After the strategic time-out, Faiz Fazal fell, trying to launch Shadab Jakati's left-arm spin into orbit; that brought Yusuf to the crease with Rajasthan set up at 100 for 2 after 11 overs. The last time he walked out at this venue, Pathan clubbed eight sixes in an audacious innings. Today he batted six deliveries for eight runs, with just one four, before he got a leading edge off Jakati to cover.

Ojha, after crossing fifty, relied on two areas for the majority of his runs: that same arc square of the pitch when the seamers were on, and down toward long-on, when the spinners were in operation. Ojha struggled to hit the quicker bowlers down the ground or past cover and, trying to manipulate Thilan Thushara, he got a leading edge on an ugly paddle that short fine leg gobbled up.

Match Meter

  • RR
  • Cracking start: Michael Lumb's 16-ball 30 gives Rajasthan Royals a flying start. They race to 47 in four overs after winning the toss.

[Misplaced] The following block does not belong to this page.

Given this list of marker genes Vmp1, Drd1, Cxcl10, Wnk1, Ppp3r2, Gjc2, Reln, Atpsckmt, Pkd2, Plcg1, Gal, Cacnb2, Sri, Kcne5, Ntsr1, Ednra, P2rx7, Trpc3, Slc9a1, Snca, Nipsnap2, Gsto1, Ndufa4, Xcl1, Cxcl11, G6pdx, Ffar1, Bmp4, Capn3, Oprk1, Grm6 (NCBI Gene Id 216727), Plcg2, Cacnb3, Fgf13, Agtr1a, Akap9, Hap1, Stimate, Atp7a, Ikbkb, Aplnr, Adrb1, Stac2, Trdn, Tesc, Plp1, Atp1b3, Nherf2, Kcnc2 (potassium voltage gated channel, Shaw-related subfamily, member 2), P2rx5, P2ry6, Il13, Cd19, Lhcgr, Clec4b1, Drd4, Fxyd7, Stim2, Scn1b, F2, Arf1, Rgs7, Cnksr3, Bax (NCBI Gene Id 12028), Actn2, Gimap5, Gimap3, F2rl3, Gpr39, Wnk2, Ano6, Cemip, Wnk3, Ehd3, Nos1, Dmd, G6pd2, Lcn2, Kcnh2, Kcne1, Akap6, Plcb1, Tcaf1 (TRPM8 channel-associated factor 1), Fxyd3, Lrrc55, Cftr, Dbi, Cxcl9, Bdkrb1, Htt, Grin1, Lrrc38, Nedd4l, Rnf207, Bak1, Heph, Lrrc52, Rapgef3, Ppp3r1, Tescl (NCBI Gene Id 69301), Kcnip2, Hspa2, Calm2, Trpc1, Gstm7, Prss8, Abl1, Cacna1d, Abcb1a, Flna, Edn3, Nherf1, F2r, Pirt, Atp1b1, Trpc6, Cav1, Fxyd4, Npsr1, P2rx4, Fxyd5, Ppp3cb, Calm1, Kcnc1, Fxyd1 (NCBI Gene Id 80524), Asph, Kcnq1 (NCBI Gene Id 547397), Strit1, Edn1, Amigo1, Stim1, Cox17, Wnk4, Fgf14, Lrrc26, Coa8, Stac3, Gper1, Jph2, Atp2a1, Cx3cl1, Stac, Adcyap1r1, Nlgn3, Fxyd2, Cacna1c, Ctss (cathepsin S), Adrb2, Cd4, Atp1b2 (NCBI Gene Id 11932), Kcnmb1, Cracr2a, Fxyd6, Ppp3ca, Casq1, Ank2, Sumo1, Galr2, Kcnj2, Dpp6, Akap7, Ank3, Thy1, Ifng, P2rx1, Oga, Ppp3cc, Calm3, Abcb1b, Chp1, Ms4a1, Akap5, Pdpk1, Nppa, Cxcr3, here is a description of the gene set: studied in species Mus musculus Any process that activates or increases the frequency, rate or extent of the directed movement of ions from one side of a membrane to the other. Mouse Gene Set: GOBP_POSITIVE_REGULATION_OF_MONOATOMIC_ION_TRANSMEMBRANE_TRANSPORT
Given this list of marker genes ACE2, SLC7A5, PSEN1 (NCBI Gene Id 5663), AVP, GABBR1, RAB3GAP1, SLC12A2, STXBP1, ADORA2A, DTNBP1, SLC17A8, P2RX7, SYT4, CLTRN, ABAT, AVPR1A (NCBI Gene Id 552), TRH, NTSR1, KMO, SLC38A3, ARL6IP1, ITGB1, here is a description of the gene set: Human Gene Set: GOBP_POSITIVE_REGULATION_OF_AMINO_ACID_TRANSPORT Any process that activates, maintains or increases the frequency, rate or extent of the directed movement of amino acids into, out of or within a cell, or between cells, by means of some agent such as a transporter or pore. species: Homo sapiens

• RR CSK
  • The danger-man falls: Yusuf Pathan is unable to fire and falls for 8 off 6 balls after getting a leading edge off Shadab Jakati in the 13th over. Rajasthan are 117 for 3.
  • CSK
  • Damage control: Chennai limit the damage by taking four wickets in ten balls. Adam Voges exits in the 19th over, and Rajasthan lose three more in the final over. Rajasthan reach 177 when 190 was a possibility.
  • RR
  • Momentum broken: M Vijay hits 24 runs off one Sumit Narwal over, but is run out attempting to steal a nonexistent single. Yusuf skips across, collects the ball, and nails the stumps.
  • RR
  • Captain's magic: Chennai are still in a healthy place after nine overs, but Shane Warne slows down the pace and bowls the dangerous Suresh Raina for 14. From here the chase loses steam and Rajasthan apply the squeeze.
Advantage Honours even